There is a cartoon on the web showing a stick figure sitting at a computer, thinking to himself:
An x64 processor is screaming along at billions of cycles per second to run the XNU kernel, which is frantically working through all the POSIX-specified abstraction to create the Darwin system underlying OS X, which in turn is straining itself to run Firefox and its Gecko renderer, which creates a Flash object which renders dozens of video frames every second.
Because I wanted to see a cat jump into a box and fall over.
I am a god.
Divine status conferred by the viewing of cat videos; it is an image very much in line with Douglas Coupland’s project in Kitten Clone. On a journey through the multinational IT company Alcatel-Lucent, Coupland explores the phenomenon of the Internet at a point where its growing adoption and burgeoning speed are significantly impacting how humans do things and even relate to one another. His hope is that conversations with a technology giant responsible for building many of the physical components comprising the Internet will illuminate these effects and serve as “a stepping stone into a larger meditation…about what data and speed and optical wiring are doing to us as a species.”
Kitten Clone is divide into four parts: a fictional scene in French Alsace in 1871, followed by descriptions of visits to global Alcatel-Lucent offices to explore the past, present, and future of the Internet. The past is examined at Bell Labs (New Jersey, USA), where much of the basic research underlying modern telecommunications was done starting in the mid-twentieth century; the present at facilities in France (Paris, Calais) and Canada (Ottawa); and the future at operations in China (Pudong, Shanghai). The book “has a “surfy” feel to it”: 87 of 176 pages are photos by photographer Olivia Arthur, the format intends to mimic web pages and thus how we see and use information on the Internet. At each stage, Coupland gives his thoughts and reflections on Internet technology, the industry creating it, and its impact.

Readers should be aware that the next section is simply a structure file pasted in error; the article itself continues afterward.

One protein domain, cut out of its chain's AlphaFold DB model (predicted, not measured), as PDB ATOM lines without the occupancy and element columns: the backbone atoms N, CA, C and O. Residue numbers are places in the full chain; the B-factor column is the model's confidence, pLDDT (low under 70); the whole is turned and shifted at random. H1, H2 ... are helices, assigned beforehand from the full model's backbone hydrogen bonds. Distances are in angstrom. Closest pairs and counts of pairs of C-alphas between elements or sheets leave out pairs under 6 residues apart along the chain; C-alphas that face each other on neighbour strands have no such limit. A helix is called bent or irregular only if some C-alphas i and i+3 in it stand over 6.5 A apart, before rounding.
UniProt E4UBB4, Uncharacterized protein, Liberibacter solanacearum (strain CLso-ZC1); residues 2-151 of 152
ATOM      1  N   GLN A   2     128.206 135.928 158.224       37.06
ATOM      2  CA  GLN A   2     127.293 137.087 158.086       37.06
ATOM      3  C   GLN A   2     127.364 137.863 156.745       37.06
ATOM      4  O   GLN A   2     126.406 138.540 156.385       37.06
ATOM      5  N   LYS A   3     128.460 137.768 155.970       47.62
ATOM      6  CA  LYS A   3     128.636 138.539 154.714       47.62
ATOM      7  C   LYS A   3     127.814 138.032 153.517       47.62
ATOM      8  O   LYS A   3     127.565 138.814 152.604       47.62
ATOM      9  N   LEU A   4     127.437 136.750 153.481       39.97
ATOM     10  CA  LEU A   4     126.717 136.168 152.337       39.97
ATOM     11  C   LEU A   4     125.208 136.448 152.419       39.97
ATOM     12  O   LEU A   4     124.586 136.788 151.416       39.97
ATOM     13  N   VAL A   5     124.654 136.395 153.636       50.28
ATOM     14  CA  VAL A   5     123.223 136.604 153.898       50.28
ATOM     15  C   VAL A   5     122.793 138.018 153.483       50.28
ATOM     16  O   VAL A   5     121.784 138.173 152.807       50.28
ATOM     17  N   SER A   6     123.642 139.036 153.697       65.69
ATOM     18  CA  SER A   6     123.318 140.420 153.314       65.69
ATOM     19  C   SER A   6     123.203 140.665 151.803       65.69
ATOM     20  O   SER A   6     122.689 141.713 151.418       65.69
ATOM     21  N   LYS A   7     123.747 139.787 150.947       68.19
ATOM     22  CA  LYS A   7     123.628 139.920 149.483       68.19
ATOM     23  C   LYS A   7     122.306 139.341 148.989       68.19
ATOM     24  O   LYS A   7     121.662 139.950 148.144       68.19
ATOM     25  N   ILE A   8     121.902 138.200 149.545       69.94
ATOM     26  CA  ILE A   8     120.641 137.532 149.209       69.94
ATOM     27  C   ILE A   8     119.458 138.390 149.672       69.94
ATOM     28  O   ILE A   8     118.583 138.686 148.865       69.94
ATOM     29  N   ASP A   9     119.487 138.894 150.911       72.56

The book has some successes. A range of themes are examined that are relevant to a society where information technology is increasingly pervasive: the simultaneous bewilderment and awe felt by lay people towards technology and those who produce it; the rapid and widespread adoption of high-speed Internet; the underfunding of long-term scientific research, even when focussed on technological (and thus industrial/business) ends; the growing view that fast Internet connectivity is a utility akin to the power grid; and the removal of class distinctions through Internet use and availability. Arising from these themes are a host of good questions. Is “technological determinism” true, the idea that “humans exist only to propagate ever-newer technologies”? What have we learned about ourselves via the Internet that we didn’t already know? And what will all of this bandwidth do to us? Interacting with the people who build the Internet (rather than Internet users, web designers, or cultural critics) also provides an unusual perspective on these questions.
Coupland achieves the “surfy” feel that he sought; Kitten Clone really is reminiscent of a web page. Too much so. Each stage of the book visits a new place, scans it, makes some observations, asks some questions, and quickly flits to the next location and collection of images; the forms of the web are mimicked without redeeming their failings, much of the discussion floating on the surface of subjects of great depth. Coupled with that, and all too fitting, the prose is too often and too obviously overdone. Describing the Head of Bell Labs Research, Markus Hoffman, Coupland writes that